Jump directly to the Content

Deciding Without Dividing

How to keep tough choices from fracturing the church.

It started with a simple request: "Will you come and moderate a special business meeting at our church?"

As presbyter for 30 churches in the San Francisco area, I agreed to assist. At the time I did not realize this would plunge me into a conflict that would nearly destroy a congregation.

A year after Bill was called to pastor this church, he wanted to change the by-laws to eliminate the periodic vote of confidence and establish an indefinite term of office for the pastor. He aggressively campaigned for a special congregational meeting to approve the idea.

Some in the congregation felt Bill's campaigning signified a shift from pastoral leadership to personal agenda. Rather than leading the church, they felt he was driving it. This polarized the congregation. By the date of the meeting, many members—tired of the politicized atmosphere—had already left the church.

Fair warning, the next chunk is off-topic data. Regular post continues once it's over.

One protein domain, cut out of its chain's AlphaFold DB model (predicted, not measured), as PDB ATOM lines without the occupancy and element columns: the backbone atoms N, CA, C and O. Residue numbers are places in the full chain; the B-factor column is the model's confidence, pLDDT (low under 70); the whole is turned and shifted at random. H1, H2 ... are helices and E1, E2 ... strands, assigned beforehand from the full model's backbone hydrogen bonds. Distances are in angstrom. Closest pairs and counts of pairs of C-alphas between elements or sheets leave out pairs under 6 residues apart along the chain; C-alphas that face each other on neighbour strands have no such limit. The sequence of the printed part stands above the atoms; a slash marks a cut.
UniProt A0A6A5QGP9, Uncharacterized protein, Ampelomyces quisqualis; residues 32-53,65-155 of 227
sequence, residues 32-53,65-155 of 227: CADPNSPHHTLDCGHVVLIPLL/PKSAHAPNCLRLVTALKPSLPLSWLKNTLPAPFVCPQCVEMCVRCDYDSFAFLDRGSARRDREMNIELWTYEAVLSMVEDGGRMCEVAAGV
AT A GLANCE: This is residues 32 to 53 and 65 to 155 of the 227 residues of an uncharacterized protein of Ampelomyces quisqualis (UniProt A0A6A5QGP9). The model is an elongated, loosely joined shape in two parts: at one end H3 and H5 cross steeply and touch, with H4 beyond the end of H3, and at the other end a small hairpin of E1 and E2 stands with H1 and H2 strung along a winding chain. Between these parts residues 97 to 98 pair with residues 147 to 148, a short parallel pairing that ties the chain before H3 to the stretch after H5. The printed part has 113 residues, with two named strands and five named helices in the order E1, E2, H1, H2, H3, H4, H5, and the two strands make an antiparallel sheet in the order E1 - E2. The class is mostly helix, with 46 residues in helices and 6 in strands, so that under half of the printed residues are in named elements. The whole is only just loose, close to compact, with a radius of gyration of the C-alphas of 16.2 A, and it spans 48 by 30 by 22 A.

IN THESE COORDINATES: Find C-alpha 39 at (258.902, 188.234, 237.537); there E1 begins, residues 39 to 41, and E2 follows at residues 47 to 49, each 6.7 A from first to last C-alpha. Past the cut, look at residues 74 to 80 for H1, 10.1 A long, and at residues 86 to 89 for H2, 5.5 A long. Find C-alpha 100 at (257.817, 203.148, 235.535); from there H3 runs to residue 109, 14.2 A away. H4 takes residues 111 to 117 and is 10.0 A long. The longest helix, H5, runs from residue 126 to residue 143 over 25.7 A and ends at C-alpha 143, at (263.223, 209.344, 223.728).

Bill had called me because he thought that a neutral party would restrain the hostility and allow the meeting to proceed with ...

Subscriber access only You have reached the end of this Article Preview

To continue reading, subscribe to Christianity Today magazine. Subscribers have full digital access to CT Pastors articles.

September
Support Our Work

Subscribe to CT for less than $4.25/month

Homepage Subscription Panel

Read These Next

Related
Leading Your Leaders
Leading Your Leaders
Ten effective ways to serve those you lead.
From the Magazine
Americans Forgot How Long Refugee Resettlement Takes
Americans Forgot How Long Refugee Resettlement Takes
One year into the biggest US refugee wave since the Vietnam War, Christians are trying to buy Afghan immigrants more time.
Editor's Pick
Pastors in Pain, Christ Can Redeem Your Suffering
Pastors in Pain, Christ Can Redeem Your Suffering
After many difficult years in ministry, I lost the strength to pastor. But Christ met me in weakness.
close